Matt Heinz, President and Founder, Heinz Marketing, Host of Sales Pipeline Radio

A dynamic event speaker and award winning blogger, Matt is a repeat winner of the Top 50 Sales and Marketing Influencers and Top 50 Most Influential People in Sales. With his 15-plus years of experience marketing, business development, and sales, Matt has helped companies such as Amazon, Morgan Stanley, and The Bill & Melinda Gates Foundation create repeatable sales through strategic marketing engines.

“Well, for me this has all been a giant mistake. I studied journalism and political science in college, and my first job out of school was as a reporter. From there, I went to a PR firm, then Microsoft, then a couple Seattle-area startups.

"Finally, a little more than 10 years ago, I decided to try doing my own thing. It was just me, a laptop, and a bus pass to start. Thankfully, my wife and a few early clients believed in me. The rest I’m still figuring out!

4. Let your creativity thrive

Katie Martell, On-Demand Marketer and Influencer

Katie has been recognized as one of the top 10 marketing writers on LinkedIn not once, but three times. Katie is also the No. 3 most influential B2B marketer on Twitter and a Top 100 influencer in Content Marketing. Katie is also a sought after speaker and emcee. And, she knows how to break the mold in corporate events — whether it’s handing out cash or bringing in a real-life marching band.

“Truth be told, I never wanted to work in the world of business. Freshman year of college you would find me up in Maine studying music, playing trombone, and swearing I'd never work 'for the man' in a cubicle, ever! (No offense to cubicle dwellers.)

"But, during the summer of my freshman year, I needed a job back home. My dad worked for a video production switcher company outside of Boston. His marketing department needed some help, so I accepted a job working for the VP of Marketing, Battista. It was a department of one, and that meant I got my hands dirty right away with customer case studies, trade shows, database management, collateral development, and sales enablement; you name it, we did it together. I learned most importantly that marketing was a discipline within a business that could exercise all my creative muscles (like music did) while, you know, allowing me to actually make some money.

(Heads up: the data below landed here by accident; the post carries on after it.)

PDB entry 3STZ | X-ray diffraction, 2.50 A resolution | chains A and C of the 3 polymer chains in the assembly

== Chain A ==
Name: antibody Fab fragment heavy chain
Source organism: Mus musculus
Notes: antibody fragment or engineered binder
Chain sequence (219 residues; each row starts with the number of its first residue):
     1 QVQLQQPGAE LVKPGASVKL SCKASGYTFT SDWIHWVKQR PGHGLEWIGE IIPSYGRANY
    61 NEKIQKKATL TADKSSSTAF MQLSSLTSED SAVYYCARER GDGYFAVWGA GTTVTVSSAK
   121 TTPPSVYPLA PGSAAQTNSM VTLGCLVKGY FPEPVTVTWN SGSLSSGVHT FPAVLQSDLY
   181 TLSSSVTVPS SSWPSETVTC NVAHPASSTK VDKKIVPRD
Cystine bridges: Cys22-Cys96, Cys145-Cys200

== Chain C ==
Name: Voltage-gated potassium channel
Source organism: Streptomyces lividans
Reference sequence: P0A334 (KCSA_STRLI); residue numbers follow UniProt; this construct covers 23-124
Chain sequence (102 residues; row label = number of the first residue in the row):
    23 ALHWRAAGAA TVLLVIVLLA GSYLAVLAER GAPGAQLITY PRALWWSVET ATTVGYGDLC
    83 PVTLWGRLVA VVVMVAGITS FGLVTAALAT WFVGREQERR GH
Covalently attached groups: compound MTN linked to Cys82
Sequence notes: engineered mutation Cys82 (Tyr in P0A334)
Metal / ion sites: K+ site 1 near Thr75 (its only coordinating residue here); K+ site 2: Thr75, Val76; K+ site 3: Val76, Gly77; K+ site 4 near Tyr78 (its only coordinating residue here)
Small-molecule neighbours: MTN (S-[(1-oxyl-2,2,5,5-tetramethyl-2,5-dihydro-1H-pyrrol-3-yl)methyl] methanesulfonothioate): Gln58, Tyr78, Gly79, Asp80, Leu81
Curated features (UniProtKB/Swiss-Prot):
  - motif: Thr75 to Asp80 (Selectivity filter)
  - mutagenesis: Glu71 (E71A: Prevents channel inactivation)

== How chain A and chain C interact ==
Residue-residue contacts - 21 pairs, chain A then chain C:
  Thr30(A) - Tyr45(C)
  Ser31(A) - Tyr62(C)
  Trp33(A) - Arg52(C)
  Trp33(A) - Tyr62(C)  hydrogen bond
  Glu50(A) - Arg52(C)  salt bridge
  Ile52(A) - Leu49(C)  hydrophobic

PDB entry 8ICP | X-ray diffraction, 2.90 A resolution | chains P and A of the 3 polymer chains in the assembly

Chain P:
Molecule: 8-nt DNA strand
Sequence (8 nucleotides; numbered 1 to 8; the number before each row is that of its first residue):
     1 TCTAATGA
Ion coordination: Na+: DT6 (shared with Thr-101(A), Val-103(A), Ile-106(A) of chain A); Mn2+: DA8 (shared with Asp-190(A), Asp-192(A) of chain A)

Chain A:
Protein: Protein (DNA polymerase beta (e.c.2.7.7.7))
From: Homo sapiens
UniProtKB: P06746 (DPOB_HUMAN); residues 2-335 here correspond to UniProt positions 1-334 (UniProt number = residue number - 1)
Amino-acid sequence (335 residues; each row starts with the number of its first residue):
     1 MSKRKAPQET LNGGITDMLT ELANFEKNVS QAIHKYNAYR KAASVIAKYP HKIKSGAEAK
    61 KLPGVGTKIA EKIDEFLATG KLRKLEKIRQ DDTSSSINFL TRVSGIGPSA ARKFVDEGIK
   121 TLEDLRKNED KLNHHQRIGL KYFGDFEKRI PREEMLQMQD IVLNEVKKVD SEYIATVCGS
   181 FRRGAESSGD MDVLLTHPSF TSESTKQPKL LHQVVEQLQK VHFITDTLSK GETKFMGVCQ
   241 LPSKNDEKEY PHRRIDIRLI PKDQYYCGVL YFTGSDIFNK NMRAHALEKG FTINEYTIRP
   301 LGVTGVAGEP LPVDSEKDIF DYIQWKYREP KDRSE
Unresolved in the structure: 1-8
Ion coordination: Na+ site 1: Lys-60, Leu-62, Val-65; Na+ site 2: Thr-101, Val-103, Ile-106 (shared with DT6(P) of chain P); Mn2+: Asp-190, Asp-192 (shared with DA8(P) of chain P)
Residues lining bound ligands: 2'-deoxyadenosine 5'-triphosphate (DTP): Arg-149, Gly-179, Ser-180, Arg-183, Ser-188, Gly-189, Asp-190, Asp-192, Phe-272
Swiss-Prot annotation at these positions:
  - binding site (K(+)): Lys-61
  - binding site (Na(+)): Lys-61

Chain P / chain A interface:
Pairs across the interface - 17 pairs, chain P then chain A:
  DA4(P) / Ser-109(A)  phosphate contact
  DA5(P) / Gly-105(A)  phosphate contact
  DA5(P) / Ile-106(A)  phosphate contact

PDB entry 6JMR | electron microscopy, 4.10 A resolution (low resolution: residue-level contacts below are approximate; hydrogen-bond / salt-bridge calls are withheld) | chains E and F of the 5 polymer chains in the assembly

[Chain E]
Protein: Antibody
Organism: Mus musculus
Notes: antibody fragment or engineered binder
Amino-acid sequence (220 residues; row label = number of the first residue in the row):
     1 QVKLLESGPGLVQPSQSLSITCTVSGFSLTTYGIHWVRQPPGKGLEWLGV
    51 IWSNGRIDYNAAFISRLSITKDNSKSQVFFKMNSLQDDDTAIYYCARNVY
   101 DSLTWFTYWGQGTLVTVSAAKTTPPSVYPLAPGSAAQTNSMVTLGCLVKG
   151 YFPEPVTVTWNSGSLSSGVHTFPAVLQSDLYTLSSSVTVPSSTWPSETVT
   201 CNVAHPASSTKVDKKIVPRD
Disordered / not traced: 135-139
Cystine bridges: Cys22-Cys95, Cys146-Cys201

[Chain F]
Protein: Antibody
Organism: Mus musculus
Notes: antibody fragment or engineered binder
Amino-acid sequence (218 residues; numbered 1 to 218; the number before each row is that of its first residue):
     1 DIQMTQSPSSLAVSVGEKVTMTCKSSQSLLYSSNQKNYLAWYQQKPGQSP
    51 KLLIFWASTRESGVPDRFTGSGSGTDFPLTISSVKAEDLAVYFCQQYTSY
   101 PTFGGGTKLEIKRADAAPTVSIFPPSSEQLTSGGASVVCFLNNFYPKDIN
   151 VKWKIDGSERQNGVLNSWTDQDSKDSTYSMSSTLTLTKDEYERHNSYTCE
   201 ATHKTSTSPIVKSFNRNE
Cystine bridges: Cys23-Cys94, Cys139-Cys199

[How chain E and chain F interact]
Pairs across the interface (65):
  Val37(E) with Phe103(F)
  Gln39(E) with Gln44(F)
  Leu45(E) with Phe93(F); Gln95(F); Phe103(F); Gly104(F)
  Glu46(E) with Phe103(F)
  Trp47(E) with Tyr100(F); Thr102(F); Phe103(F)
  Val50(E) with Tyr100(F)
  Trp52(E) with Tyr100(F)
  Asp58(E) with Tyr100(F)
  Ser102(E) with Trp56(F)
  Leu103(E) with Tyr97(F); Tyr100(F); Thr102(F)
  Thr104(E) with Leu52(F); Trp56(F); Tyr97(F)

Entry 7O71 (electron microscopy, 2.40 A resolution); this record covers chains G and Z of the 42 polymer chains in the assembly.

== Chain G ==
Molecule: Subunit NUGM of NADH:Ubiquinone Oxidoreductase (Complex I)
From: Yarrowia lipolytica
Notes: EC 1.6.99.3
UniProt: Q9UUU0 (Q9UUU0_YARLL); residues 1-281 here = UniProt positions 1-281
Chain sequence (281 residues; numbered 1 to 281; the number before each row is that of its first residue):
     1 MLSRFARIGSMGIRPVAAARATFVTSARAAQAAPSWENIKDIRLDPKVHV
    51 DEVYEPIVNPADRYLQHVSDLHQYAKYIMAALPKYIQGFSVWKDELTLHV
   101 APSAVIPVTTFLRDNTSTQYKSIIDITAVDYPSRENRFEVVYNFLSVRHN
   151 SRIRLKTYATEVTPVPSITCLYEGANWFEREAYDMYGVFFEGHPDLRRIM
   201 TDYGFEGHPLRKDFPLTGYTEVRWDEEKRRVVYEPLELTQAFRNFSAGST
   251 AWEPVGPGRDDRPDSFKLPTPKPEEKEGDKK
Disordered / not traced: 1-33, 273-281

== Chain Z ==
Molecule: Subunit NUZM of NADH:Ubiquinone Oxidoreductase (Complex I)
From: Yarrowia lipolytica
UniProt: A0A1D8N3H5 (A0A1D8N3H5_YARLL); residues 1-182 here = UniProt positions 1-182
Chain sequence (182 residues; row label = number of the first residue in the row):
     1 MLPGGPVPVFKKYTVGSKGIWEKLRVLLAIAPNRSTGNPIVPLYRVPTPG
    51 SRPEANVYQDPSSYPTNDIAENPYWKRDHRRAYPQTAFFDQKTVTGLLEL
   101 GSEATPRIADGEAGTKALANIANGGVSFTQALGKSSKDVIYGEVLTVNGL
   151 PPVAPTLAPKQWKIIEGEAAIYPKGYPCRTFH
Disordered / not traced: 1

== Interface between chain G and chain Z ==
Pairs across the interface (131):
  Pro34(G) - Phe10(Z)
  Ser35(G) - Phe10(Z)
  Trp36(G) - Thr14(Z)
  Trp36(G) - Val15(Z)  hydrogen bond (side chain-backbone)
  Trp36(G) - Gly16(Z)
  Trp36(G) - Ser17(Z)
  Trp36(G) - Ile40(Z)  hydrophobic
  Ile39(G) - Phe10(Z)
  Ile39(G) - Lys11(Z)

"I also saw the impact (multi-million dollar revenue growth) of a small team with big ambition.

"It only took me one more year of music before I realized there was a far more exciting (and lucrative) future ahead in marketing. I transferred schools, studied Marketing at Emerson College, landed a gig at a B2B startup after graduation, and the rest is history.”

5. Create quality work that puts the user first

Ian Cleary, Founder, RazorSocial

Ian’s success and ability to fulfill his goal came by way of his blog and the quality content he provides in writing and as a speaker. His proven thought-leadership is demonstrated through numerous accolades. To name just a few, in 2018 Onalytica named Ian the 17th most influential person in content marketing globally, the Online Marketing Institute cited him as a Top 40 Digital Strategist, and Brand24 named Ian as one of the Top 100 Online Marketers Globally in 2018. His blog has also won numerous awards, including a four-time winner of Best Social Media Blog by Social Media Examiner.

“I am based in Ireland and I wanted to build an international business. I had an idea for some software but didn't get the funding I needed. I  thought that a blog would be a great way of building a global audience and building a business on the back of this. When I launched the blog, I used my technical background to figure out how to drive traffic and convert that traffic. I use my relationship building skills to connect with and eventually become an influencer. Creating the blog has been so powerful. I've built a business with global clients and get to travel the world speaking at events. And of course, I've met so many great people along the way.”

Stephanie Stahl, General Manager, Content Marketing Institute, UBM

As the General Manager of the Content Marketing Institute, Stephanie is dedicated to great customer experiences. Stephanie works with her team to educate and elevate brands across the globe, enabling them to get creative while engaging customers and creating lifelong brand advocates. In addition, I personally observed Stephanie remain confident and poised while interviewing Tina Fey (yes, THAT Tina Fey) on-stage in front of a few thousand extremely enthusiastic marketers.

“Like a lot of content marketers, I spent much of my career as a journalist. After many years of reporting, writing, and editing, I moved into a content marketing role inside a large media and events company (UBM — which is now owned by Informa and is the parent company for the Content Marketing Institute). My team created content for technology clients and helped with distribution, promotion, auditing, planning, etc. Many projects were campaign-based, but some were part of a brand’s ongoing efforts to build an audience.

"Our goal was always to treat the content the way a journalist would – well-researched, well-written, well-edited, educational, and compelling. Not all clients always took our advice, of course; some wanted content that was stuffed with product pitches and chest-thumping quotes. But it paid off for the ones who did.”